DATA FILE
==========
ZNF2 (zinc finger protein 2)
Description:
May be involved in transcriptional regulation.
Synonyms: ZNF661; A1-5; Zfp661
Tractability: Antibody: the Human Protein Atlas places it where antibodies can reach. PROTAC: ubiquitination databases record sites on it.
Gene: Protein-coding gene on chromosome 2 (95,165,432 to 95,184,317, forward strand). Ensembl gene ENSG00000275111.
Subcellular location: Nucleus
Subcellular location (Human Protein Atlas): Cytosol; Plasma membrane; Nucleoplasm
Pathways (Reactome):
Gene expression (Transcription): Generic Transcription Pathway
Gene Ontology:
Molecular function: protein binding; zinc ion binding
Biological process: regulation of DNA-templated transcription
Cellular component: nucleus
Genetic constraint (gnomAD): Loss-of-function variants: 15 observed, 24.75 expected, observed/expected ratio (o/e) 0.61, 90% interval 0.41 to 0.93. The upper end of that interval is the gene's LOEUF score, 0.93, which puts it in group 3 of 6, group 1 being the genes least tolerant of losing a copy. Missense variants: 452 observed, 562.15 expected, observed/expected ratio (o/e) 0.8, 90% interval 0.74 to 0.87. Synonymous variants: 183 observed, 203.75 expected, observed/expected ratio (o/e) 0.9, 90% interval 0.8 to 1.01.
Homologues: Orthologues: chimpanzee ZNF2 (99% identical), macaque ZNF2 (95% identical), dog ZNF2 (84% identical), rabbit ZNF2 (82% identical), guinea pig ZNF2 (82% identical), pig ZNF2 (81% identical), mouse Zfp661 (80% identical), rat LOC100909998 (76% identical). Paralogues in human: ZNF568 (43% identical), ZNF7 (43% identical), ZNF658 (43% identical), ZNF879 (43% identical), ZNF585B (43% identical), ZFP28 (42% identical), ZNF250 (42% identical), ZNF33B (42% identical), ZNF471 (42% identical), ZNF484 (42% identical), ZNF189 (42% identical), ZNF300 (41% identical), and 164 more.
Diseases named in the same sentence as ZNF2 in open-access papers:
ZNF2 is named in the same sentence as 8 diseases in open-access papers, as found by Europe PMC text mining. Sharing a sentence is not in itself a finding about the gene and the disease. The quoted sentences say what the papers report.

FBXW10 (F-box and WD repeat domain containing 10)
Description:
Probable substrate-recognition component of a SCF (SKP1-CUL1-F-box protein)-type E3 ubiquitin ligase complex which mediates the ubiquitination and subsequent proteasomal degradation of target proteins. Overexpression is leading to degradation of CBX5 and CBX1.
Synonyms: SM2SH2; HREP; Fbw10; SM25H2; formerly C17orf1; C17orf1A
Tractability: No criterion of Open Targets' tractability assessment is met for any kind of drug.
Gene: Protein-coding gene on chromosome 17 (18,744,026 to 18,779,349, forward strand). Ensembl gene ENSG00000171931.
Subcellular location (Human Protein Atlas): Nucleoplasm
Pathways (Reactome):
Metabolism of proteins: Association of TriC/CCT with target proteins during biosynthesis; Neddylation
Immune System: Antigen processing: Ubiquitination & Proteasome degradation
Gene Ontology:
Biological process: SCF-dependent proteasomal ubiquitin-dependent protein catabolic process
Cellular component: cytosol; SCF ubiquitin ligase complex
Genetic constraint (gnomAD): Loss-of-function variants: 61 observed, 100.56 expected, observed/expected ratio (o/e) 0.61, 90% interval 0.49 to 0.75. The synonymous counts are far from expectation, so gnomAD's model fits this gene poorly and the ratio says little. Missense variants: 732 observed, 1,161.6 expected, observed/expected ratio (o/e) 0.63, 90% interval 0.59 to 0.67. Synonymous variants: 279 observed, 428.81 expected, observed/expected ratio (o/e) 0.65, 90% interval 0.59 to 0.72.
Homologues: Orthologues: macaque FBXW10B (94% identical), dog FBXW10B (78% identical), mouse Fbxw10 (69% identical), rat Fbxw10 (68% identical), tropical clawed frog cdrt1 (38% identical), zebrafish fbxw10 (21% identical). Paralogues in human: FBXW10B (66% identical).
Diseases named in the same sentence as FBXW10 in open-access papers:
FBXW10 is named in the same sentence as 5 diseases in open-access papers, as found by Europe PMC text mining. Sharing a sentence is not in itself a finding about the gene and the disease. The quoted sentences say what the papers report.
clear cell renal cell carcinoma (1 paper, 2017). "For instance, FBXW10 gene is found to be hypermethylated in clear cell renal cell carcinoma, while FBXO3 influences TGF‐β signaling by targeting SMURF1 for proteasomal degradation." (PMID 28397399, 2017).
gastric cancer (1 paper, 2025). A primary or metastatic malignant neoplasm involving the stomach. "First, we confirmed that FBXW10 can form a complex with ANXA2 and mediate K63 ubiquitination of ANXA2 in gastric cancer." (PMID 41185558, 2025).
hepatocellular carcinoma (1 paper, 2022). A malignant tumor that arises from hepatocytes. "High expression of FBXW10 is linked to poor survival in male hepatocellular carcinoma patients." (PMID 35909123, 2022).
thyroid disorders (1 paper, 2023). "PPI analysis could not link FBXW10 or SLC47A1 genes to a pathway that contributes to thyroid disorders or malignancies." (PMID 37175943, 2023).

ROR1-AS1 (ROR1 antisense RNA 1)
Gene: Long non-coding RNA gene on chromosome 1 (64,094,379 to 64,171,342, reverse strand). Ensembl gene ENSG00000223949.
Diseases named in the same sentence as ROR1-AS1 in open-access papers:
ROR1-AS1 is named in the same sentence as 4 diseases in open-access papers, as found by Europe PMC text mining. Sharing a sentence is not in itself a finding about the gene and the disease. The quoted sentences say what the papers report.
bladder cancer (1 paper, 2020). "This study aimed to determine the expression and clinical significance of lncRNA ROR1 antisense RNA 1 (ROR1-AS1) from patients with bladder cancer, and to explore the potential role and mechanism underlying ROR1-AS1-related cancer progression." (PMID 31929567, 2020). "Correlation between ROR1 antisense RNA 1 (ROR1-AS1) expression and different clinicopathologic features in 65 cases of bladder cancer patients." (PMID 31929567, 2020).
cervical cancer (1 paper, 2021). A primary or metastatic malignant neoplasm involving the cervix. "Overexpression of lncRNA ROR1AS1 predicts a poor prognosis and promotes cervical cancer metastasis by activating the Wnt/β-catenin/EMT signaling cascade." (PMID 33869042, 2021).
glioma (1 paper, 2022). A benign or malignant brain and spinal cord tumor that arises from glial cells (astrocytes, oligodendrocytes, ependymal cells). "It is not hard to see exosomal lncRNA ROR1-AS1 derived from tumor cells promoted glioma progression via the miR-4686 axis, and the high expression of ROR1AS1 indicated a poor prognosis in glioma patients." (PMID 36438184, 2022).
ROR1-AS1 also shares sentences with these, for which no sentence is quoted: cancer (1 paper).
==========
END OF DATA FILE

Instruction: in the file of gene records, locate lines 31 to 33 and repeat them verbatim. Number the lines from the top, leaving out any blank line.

Cellular component: cytosol; SCF ubiquitin ligase complex
Genetic constraint (gnomAD): Loss-of-function variants: 61 observed, 100.56 expected, observed/expected ratio (o/e) 0.61, 90% interval 0.49 to 0.75. The synonymous counts are far from expectation, so gnomAD's model fits this gene poorly and the ratio says little. Missense variants: 732 observed, 1,161.6 expected, observed/expected ratio (o/e) 0.63, 90% interval 0.59 to 0.67. Synonymous variants: 279 observed, 428.81 expected, observed/expected ratio (o/e) 0.65, 90% interval 0.59 to 0.72.
Homologues: Orthologues: macaque FBXW10B (94% identical), dog FBXW10B (78% identical), mouse Fbxw10 (69% identical), rat Fbxw10 (68% identical), tropical clawed frog cdrt1 (38% identical), zebrafish fbxw10 (21% identical). Paralogues in human: FBXW10B (66% identical).